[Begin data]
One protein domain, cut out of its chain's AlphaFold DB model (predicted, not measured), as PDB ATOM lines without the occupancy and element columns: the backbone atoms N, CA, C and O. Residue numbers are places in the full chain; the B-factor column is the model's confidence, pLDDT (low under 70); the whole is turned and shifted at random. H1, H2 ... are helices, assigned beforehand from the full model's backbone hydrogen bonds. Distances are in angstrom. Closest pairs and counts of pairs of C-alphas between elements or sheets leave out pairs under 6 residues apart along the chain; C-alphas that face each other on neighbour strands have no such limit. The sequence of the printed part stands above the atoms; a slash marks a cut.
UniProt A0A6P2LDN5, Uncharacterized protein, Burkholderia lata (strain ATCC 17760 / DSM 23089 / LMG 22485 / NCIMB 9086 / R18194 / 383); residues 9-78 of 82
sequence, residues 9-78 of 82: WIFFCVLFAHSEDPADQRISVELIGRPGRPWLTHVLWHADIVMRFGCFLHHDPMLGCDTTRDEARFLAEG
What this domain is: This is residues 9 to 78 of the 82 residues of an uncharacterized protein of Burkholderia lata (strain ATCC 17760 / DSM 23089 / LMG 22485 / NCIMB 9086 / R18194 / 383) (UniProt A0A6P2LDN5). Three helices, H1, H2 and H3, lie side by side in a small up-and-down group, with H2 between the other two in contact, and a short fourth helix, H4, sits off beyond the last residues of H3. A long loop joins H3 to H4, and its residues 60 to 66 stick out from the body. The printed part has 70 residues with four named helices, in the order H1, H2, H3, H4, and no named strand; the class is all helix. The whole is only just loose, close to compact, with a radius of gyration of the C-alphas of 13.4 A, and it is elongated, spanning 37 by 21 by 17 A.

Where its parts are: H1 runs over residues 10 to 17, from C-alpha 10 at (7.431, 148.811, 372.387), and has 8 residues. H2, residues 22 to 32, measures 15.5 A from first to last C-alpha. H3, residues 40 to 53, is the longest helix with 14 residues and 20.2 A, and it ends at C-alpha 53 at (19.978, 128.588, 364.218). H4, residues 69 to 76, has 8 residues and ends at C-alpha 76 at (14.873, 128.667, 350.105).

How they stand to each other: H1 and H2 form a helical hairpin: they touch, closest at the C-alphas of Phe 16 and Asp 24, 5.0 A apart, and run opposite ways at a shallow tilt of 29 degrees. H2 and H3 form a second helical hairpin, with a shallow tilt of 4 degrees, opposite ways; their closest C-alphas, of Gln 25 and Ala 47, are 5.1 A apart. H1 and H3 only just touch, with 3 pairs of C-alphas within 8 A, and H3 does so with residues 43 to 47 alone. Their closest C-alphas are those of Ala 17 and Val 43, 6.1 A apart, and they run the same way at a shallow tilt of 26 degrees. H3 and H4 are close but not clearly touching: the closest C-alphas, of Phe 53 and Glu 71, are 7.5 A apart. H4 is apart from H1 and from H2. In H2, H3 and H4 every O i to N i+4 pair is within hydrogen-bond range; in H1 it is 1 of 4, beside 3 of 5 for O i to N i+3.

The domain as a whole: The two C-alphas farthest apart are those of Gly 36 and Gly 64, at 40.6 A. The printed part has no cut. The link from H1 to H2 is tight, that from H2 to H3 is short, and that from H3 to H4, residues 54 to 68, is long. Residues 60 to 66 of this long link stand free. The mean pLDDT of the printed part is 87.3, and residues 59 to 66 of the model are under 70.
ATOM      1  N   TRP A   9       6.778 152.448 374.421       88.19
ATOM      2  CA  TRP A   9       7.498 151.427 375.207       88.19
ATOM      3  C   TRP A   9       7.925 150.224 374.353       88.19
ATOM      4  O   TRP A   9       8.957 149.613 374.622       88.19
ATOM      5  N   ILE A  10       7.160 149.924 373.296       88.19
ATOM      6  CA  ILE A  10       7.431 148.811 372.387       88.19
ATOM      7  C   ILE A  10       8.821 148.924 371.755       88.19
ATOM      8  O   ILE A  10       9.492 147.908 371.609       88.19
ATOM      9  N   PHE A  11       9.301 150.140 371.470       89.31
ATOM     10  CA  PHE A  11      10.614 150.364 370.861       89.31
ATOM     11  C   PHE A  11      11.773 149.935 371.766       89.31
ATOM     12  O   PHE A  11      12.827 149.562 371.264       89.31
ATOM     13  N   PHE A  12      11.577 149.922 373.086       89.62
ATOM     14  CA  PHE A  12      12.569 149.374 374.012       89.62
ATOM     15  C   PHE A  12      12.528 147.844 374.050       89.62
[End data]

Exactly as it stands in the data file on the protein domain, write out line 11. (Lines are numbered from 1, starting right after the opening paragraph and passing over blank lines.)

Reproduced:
ATOM      5  N   ILE A  10       7.160 149.924 373.296       88.19